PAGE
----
Text me, don’t call say one in three Americans: Pew

Thirty-one percent of cell phone users in the US say they like to make and receive text messages more than voice calls on their mobile device.

Young mobile phone users are the most avid texters, said a study by the Pew Research Center’s Internet and American Life Project.

Mobile owners aged between 18 to 24 exchange an astonishing 109.5 messages per day - that’s more than 3,200 texts per month.

"Heavy text users are much more likely to prefer texting to talking," said The Pew Research Center in a report published on September 19. "Some 55% of those who exchange more than 50 messages a day say they would rather get a text than a voice call."

Just over half (53%) of mobile owners said they prefer to talk to someone on the phone than to receive a text message while the remaining 14% said their preference would depend on the situation.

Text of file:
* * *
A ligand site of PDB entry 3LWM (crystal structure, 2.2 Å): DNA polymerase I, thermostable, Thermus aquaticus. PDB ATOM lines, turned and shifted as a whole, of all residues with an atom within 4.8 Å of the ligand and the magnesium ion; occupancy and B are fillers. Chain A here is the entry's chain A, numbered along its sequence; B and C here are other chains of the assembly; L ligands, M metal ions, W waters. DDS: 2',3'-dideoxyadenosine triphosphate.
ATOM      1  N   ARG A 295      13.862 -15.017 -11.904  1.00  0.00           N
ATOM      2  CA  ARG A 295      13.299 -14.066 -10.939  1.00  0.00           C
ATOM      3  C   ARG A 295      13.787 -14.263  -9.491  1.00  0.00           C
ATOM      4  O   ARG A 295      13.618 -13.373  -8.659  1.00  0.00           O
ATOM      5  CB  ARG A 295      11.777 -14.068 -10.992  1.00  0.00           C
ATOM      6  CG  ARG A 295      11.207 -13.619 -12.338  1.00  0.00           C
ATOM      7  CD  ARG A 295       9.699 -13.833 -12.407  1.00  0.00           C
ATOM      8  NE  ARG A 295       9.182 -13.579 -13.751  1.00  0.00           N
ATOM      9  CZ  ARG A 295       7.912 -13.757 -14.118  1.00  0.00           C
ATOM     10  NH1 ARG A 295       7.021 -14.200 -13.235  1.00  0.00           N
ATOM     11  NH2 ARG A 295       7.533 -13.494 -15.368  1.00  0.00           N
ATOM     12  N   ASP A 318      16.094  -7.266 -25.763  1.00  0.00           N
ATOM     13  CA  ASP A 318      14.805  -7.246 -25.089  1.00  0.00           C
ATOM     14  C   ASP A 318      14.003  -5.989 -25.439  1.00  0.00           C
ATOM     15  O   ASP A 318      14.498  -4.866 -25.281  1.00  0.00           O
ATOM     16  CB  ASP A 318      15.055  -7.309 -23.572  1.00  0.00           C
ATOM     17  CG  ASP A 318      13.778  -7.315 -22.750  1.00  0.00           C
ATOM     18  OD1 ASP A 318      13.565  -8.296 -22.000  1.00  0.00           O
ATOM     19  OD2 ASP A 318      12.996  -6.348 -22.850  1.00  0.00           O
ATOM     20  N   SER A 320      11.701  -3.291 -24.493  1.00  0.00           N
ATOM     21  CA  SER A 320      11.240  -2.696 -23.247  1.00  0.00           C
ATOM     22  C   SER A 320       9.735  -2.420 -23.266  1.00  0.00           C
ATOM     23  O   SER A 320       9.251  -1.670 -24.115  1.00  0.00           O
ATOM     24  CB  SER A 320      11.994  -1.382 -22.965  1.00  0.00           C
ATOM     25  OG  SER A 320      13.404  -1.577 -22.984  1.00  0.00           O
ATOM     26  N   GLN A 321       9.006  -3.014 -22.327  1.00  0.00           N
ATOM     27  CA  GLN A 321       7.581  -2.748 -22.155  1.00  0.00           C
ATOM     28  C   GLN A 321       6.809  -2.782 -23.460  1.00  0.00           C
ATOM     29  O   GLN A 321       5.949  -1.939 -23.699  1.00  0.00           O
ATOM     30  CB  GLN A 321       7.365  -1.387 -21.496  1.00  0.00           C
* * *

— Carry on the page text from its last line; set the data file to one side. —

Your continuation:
Eighty-three percent of the entire adult population in the US are now mobile phone owners, three-quarters of which (73%) send and receive text messages on their phone, said Pew.

The average adult sends or receives around ten texts per day and makes or receives an average of 12 calls per day. Despite the arrival of smarter phones and broader communications options for mobile users, both these figures are similar to Pew’s 2010 figures.

"Overall, the survey found that both text messaging and phone calling on cell phones have leveled off for the adult population as a whole," said Pew.

A September 1 study by Nielsen found that 40 percent of mobile consumers in the US own a smartphone. Among smartphone owners, Android is the most popular operating system in the country followed by Apple’s iOS.

Pew's survey was conducted from April 26-May 22 and was based on the responses of 2,277 Americans aged 18 and older.